Friday, May 31, 2013

Three.js and jQuery: Never the Twain Need Meet




The phrase "never the twain shall meet" was used by Rudyard Kipling, in his Barrack-room ballads, 1892:
"Oh, East is East, and West is West, and never the twain shall meet."
I use this as my lesson-learned from playing with Three.js and jQuery. In this post I will suggest keeping the two different libraries in quite separate places and writing in two styles.

And, actually, I am quite wrong. Jerome Etienne at learningthreejs.com is doing an amazing job of building a combined dialect which he has named tQuery. And for proof, just look at the hugely complex structures that Steve Wittens is building using tQuery.

But now let us consider the wrong way.

Three.js says it is 'a lightweight 3D library with a very low level of complexity — in other words, for dummies.'

jQuery says it 'makes things like HTML document traversal and manipulation, event handling, animation, and Ajax much simpler'.

Guess what? What is easy 4 1 is not necessarily easy 4 2 let alone 4 U.

The two libraries appear to come from two different planets.
  • Three.js is JavaScript kindergarten coding. If you can do IF's and FORs you can do THREE.JS
  • jQuery is a JavaScript takeout menu. If you can order two from Column A and three from Column 4 and you are good to go on jQuery.
Which library is from Mars and which one is from Venus? Who knows?

Anyway, the thing is that both are libraries are extremely popular in their niches. And it is highly likely that people (like me for example) want to combine the user experience of jQuery with the 3D of Three.js.

The question is: can one easily combine the two styles?

The normal thing is to say, I am writing a program. My program should have a style and to make life easier for the maintainer, my program should have a consistent style throughout.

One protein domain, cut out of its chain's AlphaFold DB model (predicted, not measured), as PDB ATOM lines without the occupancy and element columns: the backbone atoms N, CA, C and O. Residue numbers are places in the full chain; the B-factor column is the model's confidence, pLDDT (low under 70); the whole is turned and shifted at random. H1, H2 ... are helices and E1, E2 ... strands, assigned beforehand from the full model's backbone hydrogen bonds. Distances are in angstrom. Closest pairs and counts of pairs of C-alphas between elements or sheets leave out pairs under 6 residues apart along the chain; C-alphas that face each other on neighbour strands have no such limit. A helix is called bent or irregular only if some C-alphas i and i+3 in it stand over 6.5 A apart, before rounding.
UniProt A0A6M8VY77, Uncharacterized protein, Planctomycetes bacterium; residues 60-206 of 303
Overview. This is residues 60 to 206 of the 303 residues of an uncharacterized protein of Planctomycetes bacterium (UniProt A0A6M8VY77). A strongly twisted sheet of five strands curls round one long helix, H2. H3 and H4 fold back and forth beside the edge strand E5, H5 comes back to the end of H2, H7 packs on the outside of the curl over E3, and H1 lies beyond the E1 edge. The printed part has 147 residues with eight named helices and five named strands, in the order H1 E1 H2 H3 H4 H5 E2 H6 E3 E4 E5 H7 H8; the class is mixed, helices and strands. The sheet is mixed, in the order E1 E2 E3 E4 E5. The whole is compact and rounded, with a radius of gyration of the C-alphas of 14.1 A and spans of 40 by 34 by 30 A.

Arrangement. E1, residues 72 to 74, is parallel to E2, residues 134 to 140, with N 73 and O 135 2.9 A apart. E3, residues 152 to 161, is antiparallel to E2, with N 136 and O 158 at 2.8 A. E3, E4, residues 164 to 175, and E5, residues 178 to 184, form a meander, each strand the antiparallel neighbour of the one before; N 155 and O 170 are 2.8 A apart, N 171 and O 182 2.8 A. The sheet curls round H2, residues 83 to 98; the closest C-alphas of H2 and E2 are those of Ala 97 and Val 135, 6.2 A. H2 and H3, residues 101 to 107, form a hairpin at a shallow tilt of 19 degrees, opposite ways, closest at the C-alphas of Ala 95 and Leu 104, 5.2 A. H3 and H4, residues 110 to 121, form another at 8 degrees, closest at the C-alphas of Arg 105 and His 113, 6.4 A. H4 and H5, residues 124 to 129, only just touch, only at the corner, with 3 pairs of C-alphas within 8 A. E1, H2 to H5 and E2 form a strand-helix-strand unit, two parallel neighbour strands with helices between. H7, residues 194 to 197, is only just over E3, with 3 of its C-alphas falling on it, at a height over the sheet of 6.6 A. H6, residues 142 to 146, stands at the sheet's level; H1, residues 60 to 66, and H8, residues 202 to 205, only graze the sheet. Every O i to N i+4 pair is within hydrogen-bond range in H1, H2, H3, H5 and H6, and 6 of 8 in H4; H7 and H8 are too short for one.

So then which style should you follow? Mr Doob's or John Ressig's?

Each giant is so huge that this midget can't seem to stand on both their shoulders at the same time.

And yet we need to write apps that are 3D and have calendars, that are animated but can show text in an accordion. What can small people do?

So here is another quote, this time from Saint Augustine:
Cum Romanum venio, ieiuno Sabbato; cum hic sum, non ieiuno: sic etiam tu, ad quam forte ecclesiam veneris, eius morem serva, si cuiquam non vis esse scandalum nec quemquam tibi.
Basically this Latin translates as: "When in Rome do as the Romans do."

The links to the cookbook samples will allow you to be completely schizophrenic while maintaining total sanity throughout while playing with both libraries together

Here are some guidelines.

We like Google, Bling, Alpha. The more words we show in straight HTML the more they will like us.

JavaScript and torus knots are not really SEO-able.

So keep let's keep two separate files. The HTML and jQuery goes in the main HTML file. The Three.js goes into its own file called in by an IFRAME into the main page. In the main file, you write in jQuery style. In the iframe, you write in Three.js style.

So the final page is built from two completely different files. And both pages - if well-written - should display all by themselves.

But 'Wait, wait!" you say. "The jQuery and the Three.js need to communicate."

Here is the secret sauce.

Both libraries will accept communication from the other if you wash your hands that communication is sanitized.

When Three.js needs something from upstairs, it just prefixes the jQuery variable name with 'parent.$.'

When jQuery need something from downstairs it prefixes the Three.js variable name in this sort of manner:

$("#ifr")[0].contentWindow.scene.children[0].material.wireframeLinewidth.toFixed(1)

The magic word is '.contentWindow.'

Both of these 'handshakes' work with getting and setting in the alternative environment.

So what are you waiting for?

Welcome to my happy, easy jQThreery schizophrenia!

Link:
http://jaanga.github.io/cookbook/j3qUE/r1/